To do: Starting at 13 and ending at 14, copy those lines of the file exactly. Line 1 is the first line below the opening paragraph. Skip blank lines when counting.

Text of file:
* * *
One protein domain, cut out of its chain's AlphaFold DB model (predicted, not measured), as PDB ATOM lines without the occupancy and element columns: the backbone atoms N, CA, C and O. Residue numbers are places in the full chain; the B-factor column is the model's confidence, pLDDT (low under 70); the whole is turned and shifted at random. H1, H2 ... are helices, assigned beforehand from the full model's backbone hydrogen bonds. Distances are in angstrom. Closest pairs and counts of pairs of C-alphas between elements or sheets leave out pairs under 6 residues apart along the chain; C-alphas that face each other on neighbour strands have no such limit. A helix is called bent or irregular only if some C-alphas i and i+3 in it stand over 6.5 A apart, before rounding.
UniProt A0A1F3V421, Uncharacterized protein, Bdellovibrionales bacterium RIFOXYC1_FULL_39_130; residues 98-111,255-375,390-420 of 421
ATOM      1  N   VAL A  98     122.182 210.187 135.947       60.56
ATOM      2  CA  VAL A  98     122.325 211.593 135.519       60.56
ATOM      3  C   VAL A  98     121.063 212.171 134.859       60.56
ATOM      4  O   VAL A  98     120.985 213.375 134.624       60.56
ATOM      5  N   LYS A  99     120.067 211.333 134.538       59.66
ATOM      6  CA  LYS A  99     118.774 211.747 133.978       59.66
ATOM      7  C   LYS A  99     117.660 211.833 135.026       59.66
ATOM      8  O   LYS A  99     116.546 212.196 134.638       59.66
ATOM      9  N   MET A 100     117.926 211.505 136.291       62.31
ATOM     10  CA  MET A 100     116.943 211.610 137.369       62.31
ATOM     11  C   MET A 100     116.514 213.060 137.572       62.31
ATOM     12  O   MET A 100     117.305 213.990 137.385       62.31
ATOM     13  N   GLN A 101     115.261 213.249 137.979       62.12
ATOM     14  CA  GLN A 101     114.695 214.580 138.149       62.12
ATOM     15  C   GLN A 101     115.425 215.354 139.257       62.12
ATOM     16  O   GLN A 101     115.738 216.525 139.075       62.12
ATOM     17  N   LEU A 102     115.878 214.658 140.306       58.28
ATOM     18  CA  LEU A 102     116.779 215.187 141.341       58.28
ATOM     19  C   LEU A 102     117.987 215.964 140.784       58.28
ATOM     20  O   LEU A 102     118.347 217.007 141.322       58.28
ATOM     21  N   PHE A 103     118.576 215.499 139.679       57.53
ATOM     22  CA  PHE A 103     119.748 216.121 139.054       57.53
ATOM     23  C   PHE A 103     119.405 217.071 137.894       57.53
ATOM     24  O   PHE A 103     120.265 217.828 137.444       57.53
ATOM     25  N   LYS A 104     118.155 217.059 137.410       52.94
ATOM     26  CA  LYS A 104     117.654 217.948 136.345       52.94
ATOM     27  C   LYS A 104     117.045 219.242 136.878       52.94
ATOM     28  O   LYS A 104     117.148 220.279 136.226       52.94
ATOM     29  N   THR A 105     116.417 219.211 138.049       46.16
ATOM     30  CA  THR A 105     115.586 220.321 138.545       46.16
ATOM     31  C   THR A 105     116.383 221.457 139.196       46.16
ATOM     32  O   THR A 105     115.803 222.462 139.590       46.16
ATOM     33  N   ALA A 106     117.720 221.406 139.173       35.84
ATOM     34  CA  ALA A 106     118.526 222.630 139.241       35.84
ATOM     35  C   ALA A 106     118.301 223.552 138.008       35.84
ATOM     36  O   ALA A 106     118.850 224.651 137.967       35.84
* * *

ATOM     12  O   MET A 100     117.305 213.990 137.385       62.31
ATOM     13  N   GLN A 101     115.261 213.249 137.979       62.12